Researchers have discovered unpatched vulnerabilities in the physical controls to Google Australia's office that would have allowed an attacker to plant malware and access air conditioning systems within the Pyrmont building.
The office runs on the Tridium Niagara AX building management system in which the researchers previously found and reported serious vulnerabilities.
Patches were issued last year for the directory traversal and weak credential storage flaws which could have resulted in privilege escalation.
Cylance researchers Billy Rios and Terry McCorkle obtained the root password to Google's system and tapped into control panels that could have permitted system overrides and alarms to be modified.
They reported the flaws to Google which has since pulled the system offline.
"A quick interrogation of the Tridium device yields a wealth of information about the specific platform version and OS specifics (QNX running on an embedded device)," the researchers wrote.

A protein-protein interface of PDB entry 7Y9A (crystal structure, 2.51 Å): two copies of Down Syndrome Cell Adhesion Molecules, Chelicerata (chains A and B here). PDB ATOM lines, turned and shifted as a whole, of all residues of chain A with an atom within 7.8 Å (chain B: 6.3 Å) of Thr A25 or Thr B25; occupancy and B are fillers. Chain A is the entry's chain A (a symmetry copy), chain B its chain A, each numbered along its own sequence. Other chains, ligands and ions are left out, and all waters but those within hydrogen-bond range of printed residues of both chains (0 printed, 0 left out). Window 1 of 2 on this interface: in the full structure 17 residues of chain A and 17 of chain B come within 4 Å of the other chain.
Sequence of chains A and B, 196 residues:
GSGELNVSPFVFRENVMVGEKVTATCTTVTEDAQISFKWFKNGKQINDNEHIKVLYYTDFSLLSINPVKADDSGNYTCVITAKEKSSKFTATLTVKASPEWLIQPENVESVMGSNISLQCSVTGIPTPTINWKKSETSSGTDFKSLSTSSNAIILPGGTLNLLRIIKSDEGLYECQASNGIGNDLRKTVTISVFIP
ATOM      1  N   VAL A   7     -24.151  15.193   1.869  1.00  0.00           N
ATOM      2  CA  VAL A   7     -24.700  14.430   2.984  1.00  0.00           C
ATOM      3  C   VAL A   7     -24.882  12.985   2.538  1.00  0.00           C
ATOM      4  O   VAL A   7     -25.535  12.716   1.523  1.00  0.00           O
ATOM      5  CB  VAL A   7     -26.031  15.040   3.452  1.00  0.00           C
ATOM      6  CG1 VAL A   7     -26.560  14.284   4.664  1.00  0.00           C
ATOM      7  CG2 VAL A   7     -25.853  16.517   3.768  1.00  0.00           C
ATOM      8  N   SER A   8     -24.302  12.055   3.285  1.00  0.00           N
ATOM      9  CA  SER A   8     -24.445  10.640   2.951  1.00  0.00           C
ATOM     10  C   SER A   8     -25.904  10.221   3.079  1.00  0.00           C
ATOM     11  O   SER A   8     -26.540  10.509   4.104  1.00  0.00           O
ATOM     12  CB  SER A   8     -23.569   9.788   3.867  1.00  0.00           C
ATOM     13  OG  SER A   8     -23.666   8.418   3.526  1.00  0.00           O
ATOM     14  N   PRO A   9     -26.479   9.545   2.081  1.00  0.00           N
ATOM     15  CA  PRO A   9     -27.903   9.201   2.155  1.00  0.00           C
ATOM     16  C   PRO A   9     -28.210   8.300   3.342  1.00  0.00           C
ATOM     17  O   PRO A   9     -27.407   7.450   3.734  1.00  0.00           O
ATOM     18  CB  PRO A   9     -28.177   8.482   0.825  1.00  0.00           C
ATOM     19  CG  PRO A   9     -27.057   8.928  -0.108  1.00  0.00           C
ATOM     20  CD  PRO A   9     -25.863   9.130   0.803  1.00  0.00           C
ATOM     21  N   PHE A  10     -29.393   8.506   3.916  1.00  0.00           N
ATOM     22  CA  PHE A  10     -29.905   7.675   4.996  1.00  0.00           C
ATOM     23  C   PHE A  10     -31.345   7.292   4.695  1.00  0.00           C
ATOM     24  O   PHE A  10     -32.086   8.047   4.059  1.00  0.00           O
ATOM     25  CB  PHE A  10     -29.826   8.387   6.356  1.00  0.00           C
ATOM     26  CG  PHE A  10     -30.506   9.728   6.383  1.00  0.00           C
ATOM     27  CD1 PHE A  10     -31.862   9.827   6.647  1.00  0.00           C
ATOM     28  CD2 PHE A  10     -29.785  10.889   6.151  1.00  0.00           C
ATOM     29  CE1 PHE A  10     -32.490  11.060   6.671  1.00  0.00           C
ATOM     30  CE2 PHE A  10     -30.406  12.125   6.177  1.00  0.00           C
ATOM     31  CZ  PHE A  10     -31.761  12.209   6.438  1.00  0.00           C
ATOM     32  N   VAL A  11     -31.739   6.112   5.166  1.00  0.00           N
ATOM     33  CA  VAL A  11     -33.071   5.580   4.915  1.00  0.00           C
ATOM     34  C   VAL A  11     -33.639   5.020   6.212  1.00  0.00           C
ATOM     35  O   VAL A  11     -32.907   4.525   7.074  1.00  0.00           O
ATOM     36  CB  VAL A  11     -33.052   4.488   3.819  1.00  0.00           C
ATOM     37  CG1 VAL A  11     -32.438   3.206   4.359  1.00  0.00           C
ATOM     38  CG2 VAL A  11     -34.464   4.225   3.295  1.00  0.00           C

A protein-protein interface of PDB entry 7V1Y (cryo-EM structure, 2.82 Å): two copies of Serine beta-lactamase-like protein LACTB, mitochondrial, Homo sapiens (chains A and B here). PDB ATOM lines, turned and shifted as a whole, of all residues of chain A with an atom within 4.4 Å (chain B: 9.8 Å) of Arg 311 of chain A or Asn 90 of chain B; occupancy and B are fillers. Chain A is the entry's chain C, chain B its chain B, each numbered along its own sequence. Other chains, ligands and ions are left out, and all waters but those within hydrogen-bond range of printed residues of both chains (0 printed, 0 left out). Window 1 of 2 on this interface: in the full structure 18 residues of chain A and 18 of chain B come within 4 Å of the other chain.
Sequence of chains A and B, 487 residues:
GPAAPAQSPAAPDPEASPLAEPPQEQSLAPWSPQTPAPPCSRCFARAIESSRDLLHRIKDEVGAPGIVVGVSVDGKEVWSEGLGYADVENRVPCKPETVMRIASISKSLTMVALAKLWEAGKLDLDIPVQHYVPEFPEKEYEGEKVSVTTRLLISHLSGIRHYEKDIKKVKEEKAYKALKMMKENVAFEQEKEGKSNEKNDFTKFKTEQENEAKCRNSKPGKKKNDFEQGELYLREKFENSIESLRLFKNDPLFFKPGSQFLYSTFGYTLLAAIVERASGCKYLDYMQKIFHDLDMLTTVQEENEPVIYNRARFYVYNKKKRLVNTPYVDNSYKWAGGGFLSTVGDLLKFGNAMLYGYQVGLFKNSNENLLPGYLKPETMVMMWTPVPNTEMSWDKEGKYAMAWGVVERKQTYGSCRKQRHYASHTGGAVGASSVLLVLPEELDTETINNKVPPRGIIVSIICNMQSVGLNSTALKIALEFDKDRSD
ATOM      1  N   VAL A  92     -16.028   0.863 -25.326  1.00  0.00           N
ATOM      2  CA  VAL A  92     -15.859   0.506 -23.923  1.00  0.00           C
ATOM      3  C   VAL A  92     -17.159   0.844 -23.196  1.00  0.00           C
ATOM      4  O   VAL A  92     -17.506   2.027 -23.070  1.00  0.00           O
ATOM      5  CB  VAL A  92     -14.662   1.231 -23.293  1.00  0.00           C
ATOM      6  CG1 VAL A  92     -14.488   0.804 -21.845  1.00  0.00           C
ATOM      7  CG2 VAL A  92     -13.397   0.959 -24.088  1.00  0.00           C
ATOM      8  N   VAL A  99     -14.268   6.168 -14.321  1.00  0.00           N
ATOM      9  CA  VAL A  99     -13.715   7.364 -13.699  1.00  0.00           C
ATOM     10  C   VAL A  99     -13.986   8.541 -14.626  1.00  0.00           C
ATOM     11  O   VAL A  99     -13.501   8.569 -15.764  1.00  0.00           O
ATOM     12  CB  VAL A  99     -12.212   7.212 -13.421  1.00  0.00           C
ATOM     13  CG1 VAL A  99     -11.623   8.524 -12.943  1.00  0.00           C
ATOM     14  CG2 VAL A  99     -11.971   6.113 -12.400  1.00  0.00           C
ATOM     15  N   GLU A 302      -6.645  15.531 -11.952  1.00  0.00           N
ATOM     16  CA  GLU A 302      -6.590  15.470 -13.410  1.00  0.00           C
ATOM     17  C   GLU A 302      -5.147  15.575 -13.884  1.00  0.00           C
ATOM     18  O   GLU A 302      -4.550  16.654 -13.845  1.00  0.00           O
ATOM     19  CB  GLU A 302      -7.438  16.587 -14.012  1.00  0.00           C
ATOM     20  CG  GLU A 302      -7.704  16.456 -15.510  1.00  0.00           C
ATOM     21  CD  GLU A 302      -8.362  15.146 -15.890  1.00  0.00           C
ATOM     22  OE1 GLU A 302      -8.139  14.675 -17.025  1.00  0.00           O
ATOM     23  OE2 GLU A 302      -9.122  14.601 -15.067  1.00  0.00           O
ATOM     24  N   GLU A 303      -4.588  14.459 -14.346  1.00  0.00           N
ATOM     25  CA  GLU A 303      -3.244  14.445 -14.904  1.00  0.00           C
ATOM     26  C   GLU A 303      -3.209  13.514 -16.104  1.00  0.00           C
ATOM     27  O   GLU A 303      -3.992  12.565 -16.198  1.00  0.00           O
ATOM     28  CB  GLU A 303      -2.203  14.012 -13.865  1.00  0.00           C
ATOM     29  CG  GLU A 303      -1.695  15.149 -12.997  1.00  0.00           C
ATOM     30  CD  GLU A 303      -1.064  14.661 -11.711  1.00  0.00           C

"Armed with a few pieces of data, we utilised a custom exploit to extract the most sensitive file on a Tridium device, the config.bog file."
The file contained usernames and hashed passwords along with device configuration data.
While Google was no longer vulnerable, the researchers found more than 25,000 similar systems on the internet.
"If you have a corporate campus or a modern building of any sort… you’re likely running similar systems wiresomeplace on your network," they wrote.
Google told Wired the system was not linked to the corporate network or other automation systems and could not be used to control electricity or elevators.
The researchers credited Google for quickly pulling the system offline.
"We also applaud Google for creating a program like the VRP (Vulnerability Rewards Program) and giving us the chance to share our story with a wider audience. "
"At the time of this blog post, this exact issue affects tens of thousands of devices on the internet and thousands of different organisations."